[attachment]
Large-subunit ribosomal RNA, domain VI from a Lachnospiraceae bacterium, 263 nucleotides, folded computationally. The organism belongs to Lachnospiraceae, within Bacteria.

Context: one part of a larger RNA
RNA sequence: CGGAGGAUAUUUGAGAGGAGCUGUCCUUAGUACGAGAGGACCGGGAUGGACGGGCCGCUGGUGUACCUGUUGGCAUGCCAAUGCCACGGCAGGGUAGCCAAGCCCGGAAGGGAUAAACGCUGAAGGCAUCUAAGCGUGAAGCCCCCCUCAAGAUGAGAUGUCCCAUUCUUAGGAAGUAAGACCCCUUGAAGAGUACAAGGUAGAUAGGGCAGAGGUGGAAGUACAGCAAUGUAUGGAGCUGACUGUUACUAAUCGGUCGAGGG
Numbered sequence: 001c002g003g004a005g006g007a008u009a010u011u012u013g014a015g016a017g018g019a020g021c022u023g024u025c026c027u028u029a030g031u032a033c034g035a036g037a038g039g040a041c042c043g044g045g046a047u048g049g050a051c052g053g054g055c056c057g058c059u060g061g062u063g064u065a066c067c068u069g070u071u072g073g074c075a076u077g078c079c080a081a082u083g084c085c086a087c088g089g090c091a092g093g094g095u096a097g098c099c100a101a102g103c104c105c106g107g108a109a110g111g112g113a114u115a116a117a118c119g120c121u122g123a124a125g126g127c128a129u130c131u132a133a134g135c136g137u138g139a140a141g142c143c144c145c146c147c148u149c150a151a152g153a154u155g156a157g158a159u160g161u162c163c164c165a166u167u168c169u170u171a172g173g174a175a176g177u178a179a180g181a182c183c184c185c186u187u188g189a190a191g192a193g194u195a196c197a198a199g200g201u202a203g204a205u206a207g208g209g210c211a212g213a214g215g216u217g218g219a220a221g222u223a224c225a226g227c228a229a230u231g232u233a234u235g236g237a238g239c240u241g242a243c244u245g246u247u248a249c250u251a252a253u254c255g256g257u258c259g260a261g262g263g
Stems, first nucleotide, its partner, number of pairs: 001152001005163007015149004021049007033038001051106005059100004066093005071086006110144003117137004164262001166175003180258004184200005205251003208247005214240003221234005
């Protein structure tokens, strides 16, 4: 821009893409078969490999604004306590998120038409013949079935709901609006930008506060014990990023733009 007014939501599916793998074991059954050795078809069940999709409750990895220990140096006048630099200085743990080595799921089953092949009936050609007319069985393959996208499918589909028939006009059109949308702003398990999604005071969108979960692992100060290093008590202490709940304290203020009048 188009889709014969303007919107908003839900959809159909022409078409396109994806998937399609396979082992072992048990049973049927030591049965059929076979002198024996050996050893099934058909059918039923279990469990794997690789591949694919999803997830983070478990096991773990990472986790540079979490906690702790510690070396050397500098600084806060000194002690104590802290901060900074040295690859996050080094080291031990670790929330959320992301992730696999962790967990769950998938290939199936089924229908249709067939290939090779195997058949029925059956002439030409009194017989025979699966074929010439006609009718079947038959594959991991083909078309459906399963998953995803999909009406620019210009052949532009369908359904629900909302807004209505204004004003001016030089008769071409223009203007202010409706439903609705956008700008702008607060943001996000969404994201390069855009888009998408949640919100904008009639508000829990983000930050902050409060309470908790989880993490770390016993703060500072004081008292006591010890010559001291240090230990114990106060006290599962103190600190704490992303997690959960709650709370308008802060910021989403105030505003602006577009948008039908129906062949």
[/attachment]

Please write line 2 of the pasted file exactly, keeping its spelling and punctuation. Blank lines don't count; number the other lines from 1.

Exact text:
Context: one part of a larger RNA